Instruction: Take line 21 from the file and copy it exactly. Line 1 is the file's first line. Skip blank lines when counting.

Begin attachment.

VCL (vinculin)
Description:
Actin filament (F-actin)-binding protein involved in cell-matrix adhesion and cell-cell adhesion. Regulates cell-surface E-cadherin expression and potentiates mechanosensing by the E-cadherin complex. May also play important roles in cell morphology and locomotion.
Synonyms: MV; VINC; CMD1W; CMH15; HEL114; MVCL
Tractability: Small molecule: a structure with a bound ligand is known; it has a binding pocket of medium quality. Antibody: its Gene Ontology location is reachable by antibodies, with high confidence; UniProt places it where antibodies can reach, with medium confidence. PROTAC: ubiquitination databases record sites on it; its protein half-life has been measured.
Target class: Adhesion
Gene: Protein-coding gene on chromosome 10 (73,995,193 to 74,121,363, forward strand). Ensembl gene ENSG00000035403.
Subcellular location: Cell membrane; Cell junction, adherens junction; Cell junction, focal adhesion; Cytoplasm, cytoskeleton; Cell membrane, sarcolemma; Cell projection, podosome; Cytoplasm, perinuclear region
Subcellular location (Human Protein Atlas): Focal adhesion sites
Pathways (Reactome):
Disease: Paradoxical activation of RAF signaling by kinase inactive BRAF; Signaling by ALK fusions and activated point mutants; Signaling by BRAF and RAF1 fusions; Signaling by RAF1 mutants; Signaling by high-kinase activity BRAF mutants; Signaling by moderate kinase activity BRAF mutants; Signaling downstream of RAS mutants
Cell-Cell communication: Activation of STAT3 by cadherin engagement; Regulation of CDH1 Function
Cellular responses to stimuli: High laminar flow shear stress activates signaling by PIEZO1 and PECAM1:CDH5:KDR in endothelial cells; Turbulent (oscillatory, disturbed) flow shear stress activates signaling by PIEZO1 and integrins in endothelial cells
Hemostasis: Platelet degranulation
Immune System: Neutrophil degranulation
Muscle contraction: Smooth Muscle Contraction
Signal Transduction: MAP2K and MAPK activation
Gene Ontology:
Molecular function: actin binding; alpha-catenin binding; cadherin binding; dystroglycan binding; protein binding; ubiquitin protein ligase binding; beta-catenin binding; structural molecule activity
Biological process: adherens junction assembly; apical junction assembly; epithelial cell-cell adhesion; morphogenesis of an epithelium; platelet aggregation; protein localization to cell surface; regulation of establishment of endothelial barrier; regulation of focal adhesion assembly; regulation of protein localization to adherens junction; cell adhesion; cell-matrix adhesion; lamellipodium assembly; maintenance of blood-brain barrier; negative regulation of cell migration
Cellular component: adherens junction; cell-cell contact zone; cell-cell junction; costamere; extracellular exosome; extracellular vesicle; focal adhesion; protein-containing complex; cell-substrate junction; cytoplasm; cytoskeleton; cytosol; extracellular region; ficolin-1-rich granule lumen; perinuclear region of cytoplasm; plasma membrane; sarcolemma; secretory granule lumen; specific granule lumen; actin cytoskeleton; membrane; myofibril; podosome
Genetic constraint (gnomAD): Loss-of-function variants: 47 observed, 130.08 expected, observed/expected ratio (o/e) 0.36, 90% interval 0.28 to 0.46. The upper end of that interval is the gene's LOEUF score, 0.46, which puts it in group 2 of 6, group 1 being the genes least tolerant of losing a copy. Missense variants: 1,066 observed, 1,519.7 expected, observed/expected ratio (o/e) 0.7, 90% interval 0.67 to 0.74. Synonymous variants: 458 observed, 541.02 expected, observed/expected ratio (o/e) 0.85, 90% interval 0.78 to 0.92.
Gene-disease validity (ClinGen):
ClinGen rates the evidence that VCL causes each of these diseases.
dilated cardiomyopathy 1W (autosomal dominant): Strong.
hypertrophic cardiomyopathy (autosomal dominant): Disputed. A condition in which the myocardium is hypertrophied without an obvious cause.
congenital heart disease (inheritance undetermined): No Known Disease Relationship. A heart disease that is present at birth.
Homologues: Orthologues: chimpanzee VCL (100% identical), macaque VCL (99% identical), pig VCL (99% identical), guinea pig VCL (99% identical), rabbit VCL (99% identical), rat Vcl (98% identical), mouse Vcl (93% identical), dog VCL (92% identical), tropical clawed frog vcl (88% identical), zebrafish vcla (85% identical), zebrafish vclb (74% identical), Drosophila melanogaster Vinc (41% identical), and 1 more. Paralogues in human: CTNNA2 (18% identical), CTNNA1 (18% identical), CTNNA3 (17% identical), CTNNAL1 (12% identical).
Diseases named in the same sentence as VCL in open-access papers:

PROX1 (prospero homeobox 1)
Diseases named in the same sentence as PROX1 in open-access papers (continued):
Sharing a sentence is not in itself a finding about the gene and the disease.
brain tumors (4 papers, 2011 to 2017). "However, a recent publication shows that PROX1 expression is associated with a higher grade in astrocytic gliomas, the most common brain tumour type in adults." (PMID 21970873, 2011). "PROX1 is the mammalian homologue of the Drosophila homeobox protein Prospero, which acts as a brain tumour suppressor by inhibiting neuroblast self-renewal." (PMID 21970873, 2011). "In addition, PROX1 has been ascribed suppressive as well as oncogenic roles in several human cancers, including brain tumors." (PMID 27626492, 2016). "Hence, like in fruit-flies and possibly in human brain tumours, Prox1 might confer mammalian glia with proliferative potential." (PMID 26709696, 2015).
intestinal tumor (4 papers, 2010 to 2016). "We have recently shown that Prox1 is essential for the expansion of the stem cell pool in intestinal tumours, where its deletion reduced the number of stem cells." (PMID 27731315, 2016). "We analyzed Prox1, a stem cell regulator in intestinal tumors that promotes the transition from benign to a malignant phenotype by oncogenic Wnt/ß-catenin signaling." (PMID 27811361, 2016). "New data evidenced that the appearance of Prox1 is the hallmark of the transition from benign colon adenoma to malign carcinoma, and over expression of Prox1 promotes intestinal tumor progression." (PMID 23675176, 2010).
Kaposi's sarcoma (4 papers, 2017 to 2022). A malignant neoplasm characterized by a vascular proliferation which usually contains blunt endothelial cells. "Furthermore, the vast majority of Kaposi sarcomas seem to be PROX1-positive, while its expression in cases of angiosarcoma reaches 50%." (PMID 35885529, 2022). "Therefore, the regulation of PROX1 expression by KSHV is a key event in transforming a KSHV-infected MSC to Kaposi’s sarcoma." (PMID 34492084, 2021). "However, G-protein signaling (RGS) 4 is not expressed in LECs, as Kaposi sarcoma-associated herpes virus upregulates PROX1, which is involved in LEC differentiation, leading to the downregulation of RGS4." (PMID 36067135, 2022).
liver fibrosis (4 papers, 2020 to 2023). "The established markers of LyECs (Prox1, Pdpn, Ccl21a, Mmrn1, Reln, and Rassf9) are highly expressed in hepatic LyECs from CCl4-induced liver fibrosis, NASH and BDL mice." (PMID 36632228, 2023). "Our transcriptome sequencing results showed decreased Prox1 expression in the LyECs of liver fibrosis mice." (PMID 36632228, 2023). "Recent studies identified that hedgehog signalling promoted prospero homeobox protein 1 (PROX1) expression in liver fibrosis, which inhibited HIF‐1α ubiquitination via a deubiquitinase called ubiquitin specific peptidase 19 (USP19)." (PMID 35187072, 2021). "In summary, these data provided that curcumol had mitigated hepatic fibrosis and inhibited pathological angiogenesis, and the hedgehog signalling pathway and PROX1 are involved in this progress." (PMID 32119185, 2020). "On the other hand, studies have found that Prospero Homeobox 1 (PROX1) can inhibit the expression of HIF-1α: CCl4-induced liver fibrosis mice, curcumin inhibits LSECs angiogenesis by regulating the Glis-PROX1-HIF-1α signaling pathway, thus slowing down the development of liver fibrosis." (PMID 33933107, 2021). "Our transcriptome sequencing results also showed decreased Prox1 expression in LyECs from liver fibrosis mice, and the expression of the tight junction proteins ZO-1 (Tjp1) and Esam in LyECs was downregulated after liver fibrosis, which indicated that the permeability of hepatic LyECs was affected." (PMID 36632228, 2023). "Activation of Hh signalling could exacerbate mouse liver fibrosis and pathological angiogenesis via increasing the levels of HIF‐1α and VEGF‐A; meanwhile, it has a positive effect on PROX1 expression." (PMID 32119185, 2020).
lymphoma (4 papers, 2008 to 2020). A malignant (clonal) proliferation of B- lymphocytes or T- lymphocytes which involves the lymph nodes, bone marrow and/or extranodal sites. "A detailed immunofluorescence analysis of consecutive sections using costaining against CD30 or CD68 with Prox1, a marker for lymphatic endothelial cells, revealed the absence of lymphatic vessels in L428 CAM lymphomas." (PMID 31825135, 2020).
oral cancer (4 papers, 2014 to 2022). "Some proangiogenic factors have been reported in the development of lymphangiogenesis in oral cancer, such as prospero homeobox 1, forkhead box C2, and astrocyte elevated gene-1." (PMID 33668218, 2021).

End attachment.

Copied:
Cellular component: adherens junction; cell-cell contact zone; cell-cell junction; costamere; extracellular exosome; extracellular vesicle; focal adhesion; protein-containing complex; cell-substrate junction; cytoplasm; cytoskeleton; cytosol; extracellular region; ficolin-1-rich granule lumen; perinuclear region of cytoplasm; plasma membrane; sarcolemma; secretory granule lumen; specific granule lumen; actin cytoskeleton; membrane; myofibril; podosome